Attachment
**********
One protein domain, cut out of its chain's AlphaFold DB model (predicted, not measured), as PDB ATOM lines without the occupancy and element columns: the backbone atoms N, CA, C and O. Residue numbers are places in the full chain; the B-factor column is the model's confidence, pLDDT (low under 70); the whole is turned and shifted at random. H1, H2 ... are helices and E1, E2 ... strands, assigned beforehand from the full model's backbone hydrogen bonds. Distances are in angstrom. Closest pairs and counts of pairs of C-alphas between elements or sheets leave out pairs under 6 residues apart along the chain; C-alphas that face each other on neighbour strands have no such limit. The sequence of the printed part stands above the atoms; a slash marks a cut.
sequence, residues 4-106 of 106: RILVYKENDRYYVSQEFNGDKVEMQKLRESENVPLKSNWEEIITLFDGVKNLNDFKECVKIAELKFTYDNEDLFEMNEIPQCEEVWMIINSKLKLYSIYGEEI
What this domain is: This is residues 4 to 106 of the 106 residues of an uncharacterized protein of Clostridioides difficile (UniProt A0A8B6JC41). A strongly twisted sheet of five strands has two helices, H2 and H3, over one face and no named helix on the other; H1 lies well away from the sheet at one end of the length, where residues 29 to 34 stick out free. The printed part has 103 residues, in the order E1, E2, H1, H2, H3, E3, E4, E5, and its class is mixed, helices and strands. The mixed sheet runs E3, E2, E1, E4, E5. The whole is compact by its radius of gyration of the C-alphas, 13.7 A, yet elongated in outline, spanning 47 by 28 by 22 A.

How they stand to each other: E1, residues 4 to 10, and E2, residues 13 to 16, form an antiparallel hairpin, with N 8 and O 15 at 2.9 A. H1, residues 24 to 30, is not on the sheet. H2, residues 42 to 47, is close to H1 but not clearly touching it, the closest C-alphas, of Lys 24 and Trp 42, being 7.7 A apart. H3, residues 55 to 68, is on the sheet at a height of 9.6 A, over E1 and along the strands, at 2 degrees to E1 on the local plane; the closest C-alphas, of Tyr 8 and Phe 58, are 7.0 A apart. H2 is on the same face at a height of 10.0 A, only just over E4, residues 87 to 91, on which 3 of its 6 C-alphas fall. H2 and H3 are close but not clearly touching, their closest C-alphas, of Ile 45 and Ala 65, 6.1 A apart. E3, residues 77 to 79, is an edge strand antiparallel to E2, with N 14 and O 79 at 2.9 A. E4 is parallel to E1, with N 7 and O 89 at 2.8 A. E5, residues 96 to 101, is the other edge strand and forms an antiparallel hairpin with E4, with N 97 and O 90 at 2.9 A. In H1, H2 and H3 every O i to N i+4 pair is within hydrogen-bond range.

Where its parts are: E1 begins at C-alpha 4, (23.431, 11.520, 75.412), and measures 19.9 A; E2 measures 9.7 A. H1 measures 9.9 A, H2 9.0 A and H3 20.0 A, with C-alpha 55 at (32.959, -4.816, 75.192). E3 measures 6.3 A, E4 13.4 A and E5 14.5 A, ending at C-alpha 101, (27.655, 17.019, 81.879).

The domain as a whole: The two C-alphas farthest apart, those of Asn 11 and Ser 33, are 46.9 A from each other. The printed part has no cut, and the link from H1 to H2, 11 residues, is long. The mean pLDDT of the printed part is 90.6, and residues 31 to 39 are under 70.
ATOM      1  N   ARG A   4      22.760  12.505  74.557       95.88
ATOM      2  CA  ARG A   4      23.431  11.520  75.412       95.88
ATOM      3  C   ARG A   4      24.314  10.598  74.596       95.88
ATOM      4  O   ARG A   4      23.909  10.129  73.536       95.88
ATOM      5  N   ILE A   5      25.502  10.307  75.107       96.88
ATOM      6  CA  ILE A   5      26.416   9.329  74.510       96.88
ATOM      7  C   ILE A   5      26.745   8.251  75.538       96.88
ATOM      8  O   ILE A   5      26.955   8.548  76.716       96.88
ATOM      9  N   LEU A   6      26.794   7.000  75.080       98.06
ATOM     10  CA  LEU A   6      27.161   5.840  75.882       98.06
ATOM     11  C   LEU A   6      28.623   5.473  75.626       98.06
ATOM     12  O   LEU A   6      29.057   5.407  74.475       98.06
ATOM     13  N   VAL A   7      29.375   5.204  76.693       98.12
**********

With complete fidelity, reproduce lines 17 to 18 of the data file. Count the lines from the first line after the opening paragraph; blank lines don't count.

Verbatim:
ATOM     12  O   LEU A   6      29.057   5.407  74.475       98.06
ATOM     13  N   VAL A   7      29.375   5.204  76.693       98.12